Fars News Agency via Wikimedia Commons

Amidst increasing tensions between the U.S. and Iran, the Iranian Revolutionary Guard Corps (IRGC) launched Iran’s first satellite into space on April 22. The BBC reported that the IRGC stated it would serve both ‘peaceful’ civilian and defense purposes. The head of the US Space Command, General Jay Raymond, tweeted that the Pentagon believes that Iran’s first military satellite does not pose any intelligence threat.

“Iran states it has imaging capabilities — actually, it’s a tumbling webcam in space; unlikely providing intel,” he wrote.


However, as the Times of Israel noted, the threat from Iran’s first satellite launch comes less from the tiny Nour (Light) 3U Cubesat, (essentially three adjoined units less than one pound each), than from the powerful Qased, (Messenger) rocket used to launch it. Experts note this launch has dramatically revealed a secret military space program that could advance its ballistic missile development.

Of concern is that this successful satellite launch was conducted by the IRCG, not Iran’s Ministry of Defense and Armed Forces Logistics – Aerospace Industries Organization (MODAFL-(AIO) which typically manages Iran’s Space Launch Vehicle (SLV) program. IRGC has apparently surpassed MODAFL-AIO as the lead in Iran’s space and missile program – which has repeatedly failed with its Simorgh rocket.

It is also noteworthy that he IRGC described the launch as honoring Brigadier General Hassan Tehrani Moghaddam who was killed – along with top staff – in a massive explosion at Tehran West in 2011 during a rocket fuel test for its Intercontinental Ballistic Missile (ICBM) program. Moghaddam was the commander of the IRCG Research and Self Sufficiency Jihad Organization (RSSJO).

As reported by Time, in February, Iran failed to put into orbit the Zafar communications satellite. It also had two other failed satellite launches last year and a mysterious explosion that destroyed a satellite launch vehicle.

US News reported that the previously unknown three-stage, liquid and solid fueled, rocket was launched from a mobile launcher in Iran’s Central Desert.

According to Fabian Hinz, at the Middlebury Institute of International Studies, “the launch appeared to have happened at a previously unacknowledged Guard base near Shahroud, Iran, some 330 kilometers (205 miles) northeast of Tehran. The base is in Semnan province, which hosts the Imam Khomeini Spaceport from which Iran’s civilian space program operates.”

“Such a system may allow Iran to more quickly fuel a rocket, something crucial in an offensive weapon system,” Hinz added while stressing more information was needed about the launch.

According to the BBC, Iranian state TV footage showed the Qased rocket inscribed with a verse from the Koran that Muslims often recite when going on a journey: “Glory be to Him, who has subjected this to us, and we ourselves were not equal to it.”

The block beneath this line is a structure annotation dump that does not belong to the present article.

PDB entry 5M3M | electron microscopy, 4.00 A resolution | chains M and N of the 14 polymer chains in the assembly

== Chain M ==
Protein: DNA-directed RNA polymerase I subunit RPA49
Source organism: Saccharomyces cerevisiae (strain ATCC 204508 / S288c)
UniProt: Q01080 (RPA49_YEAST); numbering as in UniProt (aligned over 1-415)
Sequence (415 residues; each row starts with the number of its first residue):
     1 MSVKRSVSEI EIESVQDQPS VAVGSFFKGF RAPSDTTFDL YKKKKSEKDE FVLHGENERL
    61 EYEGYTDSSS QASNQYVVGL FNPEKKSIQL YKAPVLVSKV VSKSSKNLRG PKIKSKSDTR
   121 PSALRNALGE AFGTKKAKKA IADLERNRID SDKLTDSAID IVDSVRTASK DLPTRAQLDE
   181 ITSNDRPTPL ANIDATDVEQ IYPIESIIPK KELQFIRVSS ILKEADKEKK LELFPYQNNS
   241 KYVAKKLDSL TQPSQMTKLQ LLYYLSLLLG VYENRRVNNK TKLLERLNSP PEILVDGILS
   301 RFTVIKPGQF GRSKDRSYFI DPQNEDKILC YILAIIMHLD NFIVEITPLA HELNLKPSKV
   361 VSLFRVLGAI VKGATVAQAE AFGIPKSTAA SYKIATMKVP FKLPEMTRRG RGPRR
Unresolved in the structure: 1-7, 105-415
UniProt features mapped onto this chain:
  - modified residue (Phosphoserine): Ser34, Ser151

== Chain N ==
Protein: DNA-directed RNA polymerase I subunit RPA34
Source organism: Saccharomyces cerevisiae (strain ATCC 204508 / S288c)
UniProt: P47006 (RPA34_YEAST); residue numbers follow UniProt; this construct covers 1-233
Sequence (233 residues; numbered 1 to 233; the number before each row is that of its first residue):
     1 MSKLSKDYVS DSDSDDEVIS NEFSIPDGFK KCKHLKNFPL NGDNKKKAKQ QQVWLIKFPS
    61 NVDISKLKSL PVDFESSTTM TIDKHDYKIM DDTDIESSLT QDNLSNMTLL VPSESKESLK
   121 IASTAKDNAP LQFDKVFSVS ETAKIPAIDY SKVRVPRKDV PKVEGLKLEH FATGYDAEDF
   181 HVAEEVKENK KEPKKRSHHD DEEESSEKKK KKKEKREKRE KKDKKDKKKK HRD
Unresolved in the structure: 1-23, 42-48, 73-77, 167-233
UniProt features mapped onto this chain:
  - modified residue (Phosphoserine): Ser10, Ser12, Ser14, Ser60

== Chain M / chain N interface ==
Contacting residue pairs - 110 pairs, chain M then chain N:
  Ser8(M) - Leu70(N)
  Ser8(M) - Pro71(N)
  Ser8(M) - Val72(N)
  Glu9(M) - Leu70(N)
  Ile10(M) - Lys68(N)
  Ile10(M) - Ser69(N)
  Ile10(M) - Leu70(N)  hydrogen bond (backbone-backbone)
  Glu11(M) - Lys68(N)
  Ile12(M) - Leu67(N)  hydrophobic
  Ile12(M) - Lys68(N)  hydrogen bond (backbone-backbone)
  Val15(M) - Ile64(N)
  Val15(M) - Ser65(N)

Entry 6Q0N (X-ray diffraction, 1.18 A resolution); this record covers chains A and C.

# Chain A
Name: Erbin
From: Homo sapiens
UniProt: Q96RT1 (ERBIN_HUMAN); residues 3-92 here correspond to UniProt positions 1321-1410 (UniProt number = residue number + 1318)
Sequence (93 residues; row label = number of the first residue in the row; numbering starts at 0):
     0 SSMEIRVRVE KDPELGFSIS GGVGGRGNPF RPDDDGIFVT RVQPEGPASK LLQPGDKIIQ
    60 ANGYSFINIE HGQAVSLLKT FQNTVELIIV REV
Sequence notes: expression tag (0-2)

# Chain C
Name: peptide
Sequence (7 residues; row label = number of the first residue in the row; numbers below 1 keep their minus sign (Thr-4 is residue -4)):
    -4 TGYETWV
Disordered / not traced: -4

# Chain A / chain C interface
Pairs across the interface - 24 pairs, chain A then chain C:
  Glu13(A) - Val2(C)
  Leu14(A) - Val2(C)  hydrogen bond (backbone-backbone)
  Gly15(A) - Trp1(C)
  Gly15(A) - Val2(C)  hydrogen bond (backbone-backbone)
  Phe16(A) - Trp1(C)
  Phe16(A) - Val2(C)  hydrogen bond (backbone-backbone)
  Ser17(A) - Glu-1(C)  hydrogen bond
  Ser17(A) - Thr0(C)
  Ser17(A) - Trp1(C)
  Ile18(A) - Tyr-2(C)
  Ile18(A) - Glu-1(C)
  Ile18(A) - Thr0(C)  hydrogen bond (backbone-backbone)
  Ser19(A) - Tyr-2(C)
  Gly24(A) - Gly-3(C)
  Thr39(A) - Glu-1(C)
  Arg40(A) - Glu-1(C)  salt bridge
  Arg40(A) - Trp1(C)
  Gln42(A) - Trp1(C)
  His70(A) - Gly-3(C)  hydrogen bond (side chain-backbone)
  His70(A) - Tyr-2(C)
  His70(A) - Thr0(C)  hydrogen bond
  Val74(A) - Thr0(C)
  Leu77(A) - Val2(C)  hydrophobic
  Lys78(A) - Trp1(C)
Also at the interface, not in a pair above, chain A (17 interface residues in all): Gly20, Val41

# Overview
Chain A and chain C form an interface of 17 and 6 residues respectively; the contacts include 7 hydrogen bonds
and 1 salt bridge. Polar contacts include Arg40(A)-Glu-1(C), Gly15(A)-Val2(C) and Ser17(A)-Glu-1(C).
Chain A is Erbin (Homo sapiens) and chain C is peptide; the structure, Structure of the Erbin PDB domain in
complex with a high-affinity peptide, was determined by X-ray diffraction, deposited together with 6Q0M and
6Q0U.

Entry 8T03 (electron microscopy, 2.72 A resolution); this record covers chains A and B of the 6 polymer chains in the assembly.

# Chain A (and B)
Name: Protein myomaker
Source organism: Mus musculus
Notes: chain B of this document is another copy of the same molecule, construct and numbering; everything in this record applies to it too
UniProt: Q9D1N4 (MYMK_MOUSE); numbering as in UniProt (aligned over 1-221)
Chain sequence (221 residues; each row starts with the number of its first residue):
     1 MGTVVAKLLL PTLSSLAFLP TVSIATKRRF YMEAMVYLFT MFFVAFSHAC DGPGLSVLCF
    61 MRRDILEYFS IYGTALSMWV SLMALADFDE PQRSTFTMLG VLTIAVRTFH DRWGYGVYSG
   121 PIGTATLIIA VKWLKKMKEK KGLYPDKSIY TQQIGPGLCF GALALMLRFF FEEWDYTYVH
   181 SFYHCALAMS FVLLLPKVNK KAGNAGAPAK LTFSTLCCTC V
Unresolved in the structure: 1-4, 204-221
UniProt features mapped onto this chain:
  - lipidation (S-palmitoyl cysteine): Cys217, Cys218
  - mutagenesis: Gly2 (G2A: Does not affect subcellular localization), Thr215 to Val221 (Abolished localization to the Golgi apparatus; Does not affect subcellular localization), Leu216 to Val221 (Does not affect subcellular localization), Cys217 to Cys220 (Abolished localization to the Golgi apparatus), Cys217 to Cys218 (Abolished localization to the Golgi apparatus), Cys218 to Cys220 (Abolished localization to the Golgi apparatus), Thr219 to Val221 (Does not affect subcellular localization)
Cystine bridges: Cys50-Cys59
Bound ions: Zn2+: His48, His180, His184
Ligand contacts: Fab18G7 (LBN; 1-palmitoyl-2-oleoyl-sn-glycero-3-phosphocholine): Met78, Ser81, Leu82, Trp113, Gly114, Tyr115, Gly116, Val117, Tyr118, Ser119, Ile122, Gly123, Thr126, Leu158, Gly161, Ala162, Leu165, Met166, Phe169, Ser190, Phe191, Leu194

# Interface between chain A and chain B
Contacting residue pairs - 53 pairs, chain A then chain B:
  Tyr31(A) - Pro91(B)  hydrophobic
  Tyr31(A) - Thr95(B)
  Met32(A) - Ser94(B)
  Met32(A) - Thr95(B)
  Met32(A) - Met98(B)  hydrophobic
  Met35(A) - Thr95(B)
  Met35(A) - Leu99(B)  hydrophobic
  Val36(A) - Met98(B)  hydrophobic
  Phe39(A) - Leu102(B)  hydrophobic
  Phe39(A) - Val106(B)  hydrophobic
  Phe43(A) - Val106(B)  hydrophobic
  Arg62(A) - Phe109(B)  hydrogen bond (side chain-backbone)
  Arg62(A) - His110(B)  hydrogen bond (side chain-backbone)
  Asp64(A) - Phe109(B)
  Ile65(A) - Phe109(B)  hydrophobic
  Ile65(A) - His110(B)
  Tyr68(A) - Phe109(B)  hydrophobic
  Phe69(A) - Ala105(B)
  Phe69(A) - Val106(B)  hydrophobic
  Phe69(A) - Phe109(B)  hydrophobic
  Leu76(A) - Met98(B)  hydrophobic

The Trump administration has asserted that this launch violates a UN Security Council resolution, which requires Iran not to “undertake any activity related to ballistic missiles designed to be capable of delivering nuclear weapons”. Other U.S. allies also condemned the launch.

Israel’s Foreign Ministry described the launch, in US News, as a “façade for Iran’s continuous development of advanced missile technology.” German Foreign Ministry spokesman Christofer Burger warned that “the Iranian rocket program has a destabilizing effect on the region and is also unacceptable in view of our European security interests.”

Some experts have also questioned China’s potential involvement in Iran’s secret missile program. This concern was highlighted by the recent severe outbreak of the Wuhan Coronavirus (COVID-19) in Iran, specifically among commanders of the IRGC aerospace group, who may have been traveling back and forth from China.

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Paul Crespo is the Managing Editor of American Defense News. A defense and national security expert, he served as a Marine Corps officer and as a military attaché with the Defense Intelligence Agency (DIA) at US embassies worldwide. Paul holds degrees from Georgetown, London, and Cambridge Universities. He is also CEO of SPECTRE Global Risk, a security advisory firm, and President of the Center for American Defense Studies, a national security think tank.

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Stephen Randall Ochs
2 years ago

Sounds like they are preparing for their first nuclear missile launch!

CharlieSeattle
CharlieSeattle
2 years ago

Iran’s satellite joins 2 of North Korea’s satellites testing an avenue for a future EMP attack. The approach will be from a southern polar orbit over the Gulf Of Mexico where the US Military is unprepared.

James
2 years ago

This troubles me far more then covid-19!

Dan Winright
Dan Winright
2 years ago

Test the laser on it